For as long as he has to, Clarity chef-owner Jon Krinn is dumping the luxury approach at his essential small plates restaurant in Northern Virginia. A kitchen that used to turn out $88 tasting menus full of international ingredients like wild Scottish wood pigeon is now focused on supporting local purveyors, and Krinn is turning to comfort foods like pho, smoked pork shoulder banh mi, pupusas, and four-cheese focaccia pizza to keep his business afloat on curbside pickup while the coronavirus outbreak decimates the hospitality industry.
“You can’t just take fine dining and put it in a bag,” Krinn says.
The chef’s pivot, certainly not unique in the area, is intended to give regulars a reason to order pickup from the 5-year-old restaurant a few times a week. Virginia is observing a “stay-at-home” order through June 10, which means a dine-in ban could last months. So Krinn is serving lunch for the first time at his strip mall gem in Vienna (442 Maple Avenue E). Virginia craft beers from Solace, Port City, and Aslin are for sale in 32- and 64-ounce growlers. Krinn even launched a new website for the to-go business.
“My first inclination was to start a completely new business,” Krinn says. “If you truly have some ‘clarity,’ which why I named it that, a successful pivot means I need to align the product with the environment and needs and desires of the community.”
The chef says he learned a painful lesson from 2010, when he had to close modern American Inox in Tysons Corner amid the Great Recession.
“I had a large, beautiful restaurant with no business. I lost it,” says Krinn. “I had some very serious financial and life decisions to make — one of those was to develop a set of skills that enabled me to make better decisions in the future so it wouldn’t happen again.”
To help the restaurant adapt, Krinn bought a Traeger patio smoker. Now he’s smoking a rotating list of specials like half-racks of St. Louis-style ribs glazed in pineapple reaper pepper barbecue sauce ($18). Whole baby Spanish octopus gets cooked sous vide overnight before hitting the smoker.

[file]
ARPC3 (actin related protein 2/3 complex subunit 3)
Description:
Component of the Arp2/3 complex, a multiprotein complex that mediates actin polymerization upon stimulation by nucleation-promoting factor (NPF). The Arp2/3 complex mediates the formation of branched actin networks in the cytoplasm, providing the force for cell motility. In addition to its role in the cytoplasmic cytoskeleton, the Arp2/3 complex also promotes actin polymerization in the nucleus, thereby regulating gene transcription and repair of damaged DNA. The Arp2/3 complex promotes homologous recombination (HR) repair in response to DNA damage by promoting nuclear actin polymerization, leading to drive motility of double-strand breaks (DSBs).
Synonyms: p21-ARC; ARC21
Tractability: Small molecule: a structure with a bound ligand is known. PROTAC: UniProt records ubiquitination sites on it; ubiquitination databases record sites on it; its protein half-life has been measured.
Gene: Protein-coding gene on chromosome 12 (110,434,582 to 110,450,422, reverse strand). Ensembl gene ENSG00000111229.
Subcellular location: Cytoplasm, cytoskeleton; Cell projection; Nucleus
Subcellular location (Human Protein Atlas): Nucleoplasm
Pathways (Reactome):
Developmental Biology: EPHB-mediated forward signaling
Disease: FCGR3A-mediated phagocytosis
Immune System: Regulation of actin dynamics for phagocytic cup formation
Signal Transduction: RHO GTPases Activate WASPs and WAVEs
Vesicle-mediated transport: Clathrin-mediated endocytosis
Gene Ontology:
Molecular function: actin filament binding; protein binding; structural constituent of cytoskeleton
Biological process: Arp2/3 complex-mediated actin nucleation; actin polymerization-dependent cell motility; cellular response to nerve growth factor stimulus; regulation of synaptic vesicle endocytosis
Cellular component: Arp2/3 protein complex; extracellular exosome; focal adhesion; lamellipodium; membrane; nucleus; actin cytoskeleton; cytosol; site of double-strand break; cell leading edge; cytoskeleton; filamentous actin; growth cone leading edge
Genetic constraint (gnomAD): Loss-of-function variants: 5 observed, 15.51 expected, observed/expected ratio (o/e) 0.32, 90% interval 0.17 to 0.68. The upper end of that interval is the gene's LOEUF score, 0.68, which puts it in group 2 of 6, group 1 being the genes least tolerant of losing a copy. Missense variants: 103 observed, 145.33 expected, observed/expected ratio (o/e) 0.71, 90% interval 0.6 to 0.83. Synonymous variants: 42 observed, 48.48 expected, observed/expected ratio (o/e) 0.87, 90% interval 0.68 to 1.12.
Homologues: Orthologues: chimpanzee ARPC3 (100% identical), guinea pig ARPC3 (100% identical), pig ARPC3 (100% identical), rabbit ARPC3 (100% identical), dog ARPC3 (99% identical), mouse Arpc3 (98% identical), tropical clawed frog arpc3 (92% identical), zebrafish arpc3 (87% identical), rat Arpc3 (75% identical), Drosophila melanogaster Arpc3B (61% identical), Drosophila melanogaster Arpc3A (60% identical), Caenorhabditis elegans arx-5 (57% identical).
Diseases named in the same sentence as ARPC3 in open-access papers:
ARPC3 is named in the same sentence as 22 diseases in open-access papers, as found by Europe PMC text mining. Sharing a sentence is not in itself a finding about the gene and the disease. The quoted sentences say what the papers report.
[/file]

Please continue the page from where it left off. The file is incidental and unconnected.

Even with a 70-person staff, Krinn says he hasn’t had to let anyone go or cut any hours. His main mode of promotion is posting on Facebook.
Clarity’s strategy now is to lean on family and staff for recipes. Krinn’s wife is Vietnamese, and his pho had to be approved by her and his mother-in-law before he could put it on the lunch menu. Honduran line cooks are overseeing zucchini, bean, and cheese varieties of pupusas that are available for lunch and dinner.
“I said, ‘Why didn’t you do pupusas a year ago? This stuff is fantastic!’” Krinn says. “They say ‘You never asked.’”
Krinn’s dad is Clarity’s resident bread maker. He’s using rice flour to make banh mi buns, baking off cinnamon rolls, and producing gluten-free bread for retail loaves.
A pure and Unstoppable Force and my ultimate inspiration and role model. My Dad, Dr Mal Krinn, just god damn get'n it done, right in the face of all this (but behind our glass wall and socially distanced). Experimenting with rolls for my Banh Mi project that we are starting tomorrow. Always attacking the new and unexplored. Share to anyone that needs a pick me up. Note: his puffed cheeks are like Michael Jordan's tongue waggle #donttryjustdo #bestdadever #ifyoucanthangjustwalkaway #gonnagethroughthisPosted by Jonathan Krinn on Friday, March 27, 2020
One of Krinn’s most recent hires is a cook who came over from a Spanish restaurant, so they’re tasked with making vegetarian and smoked duck paellas starting this week.
Krinn says he’ll likely make takeout a permanent fixture when Clarity gets the go-ahead to reopen in full.
“There is going to be a new normal,” he says.
Krinn did lose one restaurant to the recession in 2010, but he’s weathered tough economic times. He opened Falls Church standard bearer 2941 in the aftermath of the September 11 attacks of 2001.
“In my experience this is not the time to panic,” Krinn says. “As a small business you just do it.”